(Photo: Reuters/Siphiwe Sibeko)
Reports that the U.S. would be raising its drinking age limit to 25 has been confirmed as a hoax – a story made up by a mock news website. The story about the rise had gone viral over recent weeks with millions online reading about the supposed raise in drinking age limit, and many even expressed outrage at the news.
The hoax news was initially posted on the Sunday Times Daily, a website that writes made-up stories to shock and surprised people and even asks readers to try and "trick your friends by sharing the item on Facebook, Twitter and other social network."
A recent post on the website claimed that the legal drinking age in the United States and the UK would be raised to 25 years, another said that in Canada it will be raised to 23 years.
Many people who read the news believed that the story was genuine and many have been complaining on social media sites about the injustice of the drinking age being raised.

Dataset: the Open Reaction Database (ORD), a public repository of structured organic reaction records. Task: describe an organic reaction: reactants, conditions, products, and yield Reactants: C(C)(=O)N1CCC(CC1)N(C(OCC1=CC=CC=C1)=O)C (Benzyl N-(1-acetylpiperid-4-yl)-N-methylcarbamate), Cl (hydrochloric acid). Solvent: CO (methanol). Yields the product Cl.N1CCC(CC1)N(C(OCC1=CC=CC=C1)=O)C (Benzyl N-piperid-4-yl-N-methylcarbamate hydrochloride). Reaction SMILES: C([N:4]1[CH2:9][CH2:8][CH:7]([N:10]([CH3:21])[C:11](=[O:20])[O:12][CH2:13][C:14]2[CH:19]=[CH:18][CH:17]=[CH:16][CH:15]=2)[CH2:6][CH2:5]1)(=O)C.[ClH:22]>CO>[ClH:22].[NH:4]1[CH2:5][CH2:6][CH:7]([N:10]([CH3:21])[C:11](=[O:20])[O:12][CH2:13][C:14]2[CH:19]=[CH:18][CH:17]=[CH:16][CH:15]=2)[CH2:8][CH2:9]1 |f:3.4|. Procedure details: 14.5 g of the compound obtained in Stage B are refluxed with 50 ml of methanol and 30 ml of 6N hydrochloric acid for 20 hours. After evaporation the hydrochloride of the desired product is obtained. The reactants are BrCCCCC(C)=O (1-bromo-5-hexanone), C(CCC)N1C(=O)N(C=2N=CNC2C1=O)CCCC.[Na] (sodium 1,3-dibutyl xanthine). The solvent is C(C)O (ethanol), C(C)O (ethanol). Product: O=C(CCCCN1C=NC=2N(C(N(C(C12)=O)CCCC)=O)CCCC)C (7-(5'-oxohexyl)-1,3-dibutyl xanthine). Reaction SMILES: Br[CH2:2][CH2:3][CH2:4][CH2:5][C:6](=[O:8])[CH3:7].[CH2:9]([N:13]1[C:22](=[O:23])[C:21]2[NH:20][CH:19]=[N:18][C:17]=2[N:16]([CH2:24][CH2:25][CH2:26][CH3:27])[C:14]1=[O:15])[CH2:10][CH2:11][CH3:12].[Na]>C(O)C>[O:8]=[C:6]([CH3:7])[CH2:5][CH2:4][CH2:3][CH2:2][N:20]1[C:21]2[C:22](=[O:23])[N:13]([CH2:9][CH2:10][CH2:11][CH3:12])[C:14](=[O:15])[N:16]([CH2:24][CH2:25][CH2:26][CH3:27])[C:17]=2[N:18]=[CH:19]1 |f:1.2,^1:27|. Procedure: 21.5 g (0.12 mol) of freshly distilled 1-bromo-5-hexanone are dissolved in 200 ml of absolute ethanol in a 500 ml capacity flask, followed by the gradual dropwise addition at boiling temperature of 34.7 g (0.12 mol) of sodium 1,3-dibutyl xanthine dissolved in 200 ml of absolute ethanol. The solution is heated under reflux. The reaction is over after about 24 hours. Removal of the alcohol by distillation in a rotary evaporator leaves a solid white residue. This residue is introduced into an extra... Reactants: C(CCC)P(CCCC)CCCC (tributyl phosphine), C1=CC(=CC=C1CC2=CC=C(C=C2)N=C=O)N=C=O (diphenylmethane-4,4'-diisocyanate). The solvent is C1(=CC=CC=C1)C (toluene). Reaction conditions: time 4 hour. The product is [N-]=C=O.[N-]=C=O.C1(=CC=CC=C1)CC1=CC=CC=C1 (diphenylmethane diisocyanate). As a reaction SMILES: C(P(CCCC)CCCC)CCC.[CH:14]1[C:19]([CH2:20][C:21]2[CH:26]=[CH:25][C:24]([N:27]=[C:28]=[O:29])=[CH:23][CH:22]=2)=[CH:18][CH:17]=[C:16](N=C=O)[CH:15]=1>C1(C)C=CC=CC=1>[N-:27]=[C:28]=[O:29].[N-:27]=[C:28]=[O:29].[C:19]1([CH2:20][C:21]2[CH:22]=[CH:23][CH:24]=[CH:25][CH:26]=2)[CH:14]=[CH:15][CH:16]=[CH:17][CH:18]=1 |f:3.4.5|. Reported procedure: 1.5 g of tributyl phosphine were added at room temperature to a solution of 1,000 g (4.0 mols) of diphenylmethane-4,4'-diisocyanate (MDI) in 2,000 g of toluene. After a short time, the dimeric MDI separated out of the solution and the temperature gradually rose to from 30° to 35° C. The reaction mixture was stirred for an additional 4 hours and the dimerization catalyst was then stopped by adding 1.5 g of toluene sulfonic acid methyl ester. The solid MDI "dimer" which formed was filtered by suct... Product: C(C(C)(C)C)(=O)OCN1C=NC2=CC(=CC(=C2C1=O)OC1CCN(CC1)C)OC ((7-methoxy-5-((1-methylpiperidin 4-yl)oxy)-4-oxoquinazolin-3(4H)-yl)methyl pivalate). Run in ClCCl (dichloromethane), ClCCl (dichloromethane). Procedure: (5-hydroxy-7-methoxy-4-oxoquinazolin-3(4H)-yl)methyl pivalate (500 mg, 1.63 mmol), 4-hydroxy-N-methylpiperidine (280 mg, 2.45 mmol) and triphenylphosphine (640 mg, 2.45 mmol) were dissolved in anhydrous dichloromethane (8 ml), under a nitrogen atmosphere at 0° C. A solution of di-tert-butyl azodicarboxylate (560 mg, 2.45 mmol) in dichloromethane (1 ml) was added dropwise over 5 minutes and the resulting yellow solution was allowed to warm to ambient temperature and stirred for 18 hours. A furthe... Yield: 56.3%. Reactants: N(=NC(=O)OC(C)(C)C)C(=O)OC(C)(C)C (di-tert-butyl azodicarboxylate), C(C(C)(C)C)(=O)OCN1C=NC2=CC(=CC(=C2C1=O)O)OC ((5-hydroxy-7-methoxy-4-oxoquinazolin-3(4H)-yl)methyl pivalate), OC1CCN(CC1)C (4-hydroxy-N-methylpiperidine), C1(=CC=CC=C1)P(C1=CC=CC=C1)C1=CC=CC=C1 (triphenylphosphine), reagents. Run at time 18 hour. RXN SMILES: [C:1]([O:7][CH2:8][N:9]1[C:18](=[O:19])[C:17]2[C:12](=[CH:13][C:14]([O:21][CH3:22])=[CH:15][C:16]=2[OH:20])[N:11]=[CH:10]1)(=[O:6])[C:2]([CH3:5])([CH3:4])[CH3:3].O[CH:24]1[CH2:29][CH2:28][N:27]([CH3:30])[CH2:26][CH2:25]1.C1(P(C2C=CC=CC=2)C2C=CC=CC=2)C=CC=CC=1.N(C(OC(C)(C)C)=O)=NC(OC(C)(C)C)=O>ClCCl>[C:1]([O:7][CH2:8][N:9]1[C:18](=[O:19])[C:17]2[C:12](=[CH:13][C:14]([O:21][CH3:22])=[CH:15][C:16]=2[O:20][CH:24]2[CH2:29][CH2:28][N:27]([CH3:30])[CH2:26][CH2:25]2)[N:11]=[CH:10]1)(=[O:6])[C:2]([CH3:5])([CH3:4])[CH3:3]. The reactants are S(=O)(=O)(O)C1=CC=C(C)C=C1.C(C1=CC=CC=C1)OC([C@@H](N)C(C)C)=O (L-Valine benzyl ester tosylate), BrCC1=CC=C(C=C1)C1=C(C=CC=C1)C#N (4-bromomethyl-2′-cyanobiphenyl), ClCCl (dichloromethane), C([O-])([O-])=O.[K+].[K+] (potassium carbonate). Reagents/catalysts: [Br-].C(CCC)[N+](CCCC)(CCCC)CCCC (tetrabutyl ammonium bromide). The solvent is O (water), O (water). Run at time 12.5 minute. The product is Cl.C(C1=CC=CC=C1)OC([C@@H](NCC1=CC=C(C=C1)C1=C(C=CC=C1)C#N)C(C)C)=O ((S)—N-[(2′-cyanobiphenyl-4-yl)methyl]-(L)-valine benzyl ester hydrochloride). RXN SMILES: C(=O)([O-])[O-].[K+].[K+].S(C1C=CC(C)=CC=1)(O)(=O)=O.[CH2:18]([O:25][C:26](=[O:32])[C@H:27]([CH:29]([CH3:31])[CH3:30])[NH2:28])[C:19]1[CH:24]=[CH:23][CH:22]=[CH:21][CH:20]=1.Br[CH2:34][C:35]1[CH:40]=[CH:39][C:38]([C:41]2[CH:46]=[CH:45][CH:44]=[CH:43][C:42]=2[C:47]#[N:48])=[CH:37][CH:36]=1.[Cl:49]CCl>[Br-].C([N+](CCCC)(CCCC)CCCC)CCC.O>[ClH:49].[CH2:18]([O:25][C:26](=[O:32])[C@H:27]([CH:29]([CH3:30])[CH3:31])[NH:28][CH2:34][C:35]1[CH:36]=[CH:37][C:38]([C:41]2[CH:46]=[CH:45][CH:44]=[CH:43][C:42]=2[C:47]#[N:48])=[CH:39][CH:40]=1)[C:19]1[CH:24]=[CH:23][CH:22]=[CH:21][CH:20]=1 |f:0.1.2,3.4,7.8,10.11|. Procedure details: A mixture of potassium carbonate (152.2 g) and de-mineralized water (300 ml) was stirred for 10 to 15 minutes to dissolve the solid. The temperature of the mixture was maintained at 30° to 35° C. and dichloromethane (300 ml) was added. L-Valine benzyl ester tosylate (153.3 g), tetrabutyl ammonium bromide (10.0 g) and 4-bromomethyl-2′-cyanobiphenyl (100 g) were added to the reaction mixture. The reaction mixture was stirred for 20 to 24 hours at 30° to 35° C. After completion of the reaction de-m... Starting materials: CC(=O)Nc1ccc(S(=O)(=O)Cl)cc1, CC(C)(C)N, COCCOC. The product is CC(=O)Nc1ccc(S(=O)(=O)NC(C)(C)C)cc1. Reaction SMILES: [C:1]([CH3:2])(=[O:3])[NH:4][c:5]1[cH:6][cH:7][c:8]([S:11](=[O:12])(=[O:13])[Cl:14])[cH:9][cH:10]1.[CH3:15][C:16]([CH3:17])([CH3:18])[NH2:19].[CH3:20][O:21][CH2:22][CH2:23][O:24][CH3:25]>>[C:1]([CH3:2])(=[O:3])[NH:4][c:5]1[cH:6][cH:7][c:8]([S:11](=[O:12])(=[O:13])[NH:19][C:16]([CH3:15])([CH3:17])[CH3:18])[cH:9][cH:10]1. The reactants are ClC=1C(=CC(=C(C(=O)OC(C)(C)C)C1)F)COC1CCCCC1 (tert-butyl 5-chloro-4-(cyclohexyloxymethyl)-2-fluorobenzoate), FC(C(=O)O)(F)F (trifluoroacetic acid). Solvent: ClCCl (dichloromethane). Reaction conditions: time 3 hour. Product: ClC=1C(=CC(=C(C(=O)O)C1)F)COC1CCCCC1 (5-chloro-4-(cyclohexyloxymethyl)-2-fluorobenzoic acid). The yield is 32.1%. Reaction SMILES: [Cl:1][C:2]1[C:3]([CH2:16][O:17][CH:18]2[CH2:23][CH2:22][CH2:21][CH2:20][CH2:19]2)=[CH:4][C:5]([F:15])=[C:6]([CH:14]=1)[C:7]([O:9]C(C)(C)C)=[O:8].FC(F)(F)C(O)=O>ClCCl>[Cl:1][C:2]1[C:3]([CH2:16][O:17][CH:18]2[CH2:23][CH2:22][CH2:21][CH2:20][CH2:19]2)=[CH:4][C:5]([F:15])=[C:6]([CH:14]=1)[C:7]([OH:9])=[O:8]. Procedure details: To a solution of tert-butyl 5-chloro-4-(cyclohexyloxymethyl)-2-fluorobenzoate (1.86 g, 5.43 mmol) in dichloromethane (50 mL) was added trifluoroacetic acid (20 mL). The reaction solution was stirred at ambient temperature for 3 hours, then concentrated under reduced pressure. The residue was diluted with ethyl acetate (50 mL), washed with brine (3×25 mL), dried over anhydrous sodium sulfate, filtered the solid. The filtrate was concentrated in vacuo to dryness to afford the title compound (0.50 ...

The fake news was so successful in tricking people as the website uses logos from authentic news sources to offer authenticity to itself. Logos such as those from the BBC and ABC can be seen on the site.
However, readers with a keen eye for detail will have noticed that the website also comes with a disclaimer which reads, "We are sorry, but you were tricked! It was just a joke...Don't worry, you are not the only one. [Millions of] people already fell for this. If you liked the joke, you can share it and trick your friends. Also you can create a joke of your own clicking the button below!"
Previously the website has also promoted other hoaxes that have gone viral, such as news that Uruguayan soccer player Luis Suarez, has been tested positive for the use of banned substances.
More recently another hoax had claimed that England had been granted a rematch against Uruguay, having initially been defeated by the South American team in the World Cup currently taking place in Brazil.
One other post that went very viral recently was news that all schools in the United States would be closing for six months from July 18. That post had a number of students celebrating on social media, however, of course the news post proved to be yet another hoax from the website.
The recent post about the legal drinking age in the U.S. being raised has already received more than 10 million pageviews on Facebook, while several millions shared and liked the post on the social network over just a few days.